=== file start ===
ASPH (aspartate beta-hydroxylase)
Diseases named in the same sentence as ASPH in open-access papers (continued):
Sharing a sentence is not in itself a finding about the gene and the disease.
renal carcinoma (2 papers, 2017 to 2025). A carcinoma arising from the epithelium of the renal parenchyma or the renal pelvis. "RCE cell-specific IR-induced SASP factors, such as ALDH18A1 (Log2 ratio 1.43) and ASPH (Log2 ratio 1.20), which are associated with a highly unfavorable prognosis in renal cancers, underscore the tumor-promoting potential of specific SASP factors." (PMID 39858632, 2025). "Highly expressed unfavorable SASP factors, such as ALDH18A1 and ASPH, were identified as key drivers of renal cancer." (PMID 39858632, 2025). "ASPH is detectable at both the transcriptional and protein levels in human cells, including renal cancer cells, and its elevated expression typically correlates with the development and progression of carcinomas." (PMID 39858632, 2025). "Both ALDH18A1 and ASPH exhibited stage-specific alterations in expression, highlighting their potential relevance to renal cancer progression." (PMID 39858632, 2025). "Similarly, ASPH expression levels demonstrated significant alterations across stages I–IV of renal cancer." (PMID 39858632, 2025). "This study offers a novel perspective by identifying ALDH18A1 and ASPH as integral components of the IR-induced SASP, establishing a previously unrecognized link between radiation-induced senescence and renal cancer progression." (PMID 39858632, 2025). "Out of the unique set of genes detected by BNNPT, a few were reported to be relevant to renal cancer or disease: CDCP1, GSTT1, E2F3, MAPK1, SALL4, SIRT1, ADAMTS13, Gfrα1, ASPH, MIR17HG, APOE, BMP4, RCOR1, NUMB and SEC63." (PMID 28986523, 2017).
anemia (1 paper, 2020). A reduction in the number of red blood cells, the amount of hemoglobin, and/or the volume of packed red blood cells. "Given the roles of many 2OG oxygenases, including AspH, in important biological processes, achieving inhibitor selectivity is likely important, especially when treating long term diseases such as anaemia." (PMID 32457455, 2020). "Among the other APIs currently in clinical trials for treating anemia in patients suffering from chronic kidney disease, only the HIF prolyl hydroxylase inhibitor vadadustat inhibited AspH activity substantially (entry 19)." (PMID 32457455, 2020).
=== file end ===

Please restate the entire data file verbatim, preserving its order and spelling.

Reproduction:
ASPH (aspartate beta-hydroxylase)
Diseases named in the same sentence as ASPH in open-access papers (continued):
Sharing a sentence is not in itself a finding about the gene and the disease.
renal carcinoma (2 papers, 2017 to 2025). A carcinoma arising from the epithelium of the renal parenchyma or the renal pelvis. "RCE cell-specific IR-induced SASP factors, such as ALDH18A1 (Log2 ratio 1.43) and ASPH (Log2 ratio 1.20), which are associated with a highly unfavorable prognosis in renal cancers, underscore the tumor-promoting potential of specific SASP factors." (PMID 39858632, 2025). "Highly expressed unfavorable SASP factors, such as ALDH18A1 and ASPH, were identified as key drivers of renal cancer." (PMID 39858632, 2025). "ASPH is detectable at both the transcriptional and protein levels in human cells, including renal cancer cells, and its elevated expression typically correlates with the development and progression of carcinomas." (PMID 39858632, 2025). "Both ALDH18A1 and ASPH exhibited stage-specific alterations in expression, highlighting their potential relevance to renal cancer progression." (PMID 39858632, 2025). "Similarly, ASPH expression levels demonstrated significant alterations across stages I–IV of renal cancer." (PMID 39858632, 2025). "This study offers a novel perspective by identifying ALDH18A1 and ASPH as integral components of the IR-induced SASP, establishing a previously unrecognized link between radiation-induced senescence and renal cancer progression." (PMID 39858632, 2025). "Out of the unique set of genes detected by BNNPT, a few were reported to be relevant to renal cancer or disease: CDCP1, GSTT1, E2F3, MAPK1, SALL4, SIRT1, ADAMTS13, Gfrα1, ASPH, MIR17HG, APOE, BMP4, RCOR1, NUMB and SEC63." (PMID 28986523, 2017).
anemia (1 paper, 2020). A reduction in the number of red blood cells, the amount of hemoglobin, and/or the volume of packed red blood cells. "Given the roles of many 2OG oxygenases, including AspH, in important biological processes, achieving inhibitor selectivity is likely important, especially when treating long term diseases such as anaemia." (PMID 32457455, 2020). "Among the other APIs currently in clinical trials for treating anemia in patients suffering from chronic kidney disease, only the HIF prolyl hydroxylase inhibitor vadadustat inhibited AspH activity substantially (entry 19)." (PMID 32457455, 2020).